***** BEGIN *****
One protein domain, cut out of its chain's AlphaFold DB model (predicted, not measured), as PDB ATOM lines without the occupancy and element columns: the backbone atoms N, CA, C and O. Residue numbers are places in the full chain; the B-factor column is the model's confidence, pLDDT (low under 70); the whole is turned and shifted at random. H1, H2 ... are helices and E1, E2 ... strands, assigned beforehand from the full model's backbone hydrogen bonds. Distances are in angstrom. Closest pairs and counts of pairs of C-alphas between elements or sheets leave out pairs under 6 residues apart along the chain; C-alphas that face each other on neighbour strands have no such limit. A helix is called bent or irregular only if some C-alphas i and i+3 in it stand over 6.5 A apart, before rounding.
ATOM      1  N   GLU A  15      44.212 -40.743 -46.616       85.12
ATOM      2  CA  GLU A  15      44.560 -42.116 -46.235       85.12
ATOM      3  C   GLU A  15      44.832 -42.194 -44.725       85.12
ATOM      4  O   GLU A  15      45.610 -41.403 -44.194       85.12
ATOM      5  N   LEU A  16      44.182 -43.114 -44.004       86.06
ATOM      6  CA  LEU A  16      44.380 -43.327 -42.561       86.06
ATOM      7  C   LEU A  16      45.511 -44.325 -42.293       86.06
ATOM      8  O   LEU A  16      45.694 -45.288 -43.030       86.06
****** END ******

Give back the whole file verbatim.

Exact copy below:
One protein domain, cut out of its chain's AlphaFold DB model (predicted, not measured), as PDB ATOM lines without the occupancy and element columns: the backbone atoms N, CA, C and O. Residue numbers are places in the full chain; the B-factor column is the model's confidence, pLDDT (low under 70); the whole is turned and shifted at random. H1, H2 ... are helices and E1, E2 ... strands, assigned beforehand from the full model's backbone hydrogen bonds. Distances are in angstrom. Closest pairs and counts of pairs of C-alphas between elements or sheets leave out pairs under 6 residues apart along the chain; C-alphas that face each other on neighbour strands have no such limit. A helix is called bent or irregular only if some C-alphas i and i+3 in it stand over 6.5 A apart, before rounding.
ATOM      1  N   GLU A  15      44.212 -40.743 -46.616       85.12
ATOM      2  CA  GLU A  15      44.560 -42.116 -46.235       85.12
ATOM      3  C   GLU A  15      44.832 -42.194 -44.725       85.12
ATOM      4  O   GLU A  15      45.610 -41.403 -44.194       85.12
ATOM      5  N   LEU A  16      44.182 -43.114 -44.004       86.06
ATOM      6  CA  LEU A  16      44.380 -43.327 -42.561       86.06
ATOM      7  C   LEU A  16      45.511 -44.325 -42.293       86.06
ATOM      8  O   LEU A  16      45.694 -45.288 -43.030       86.06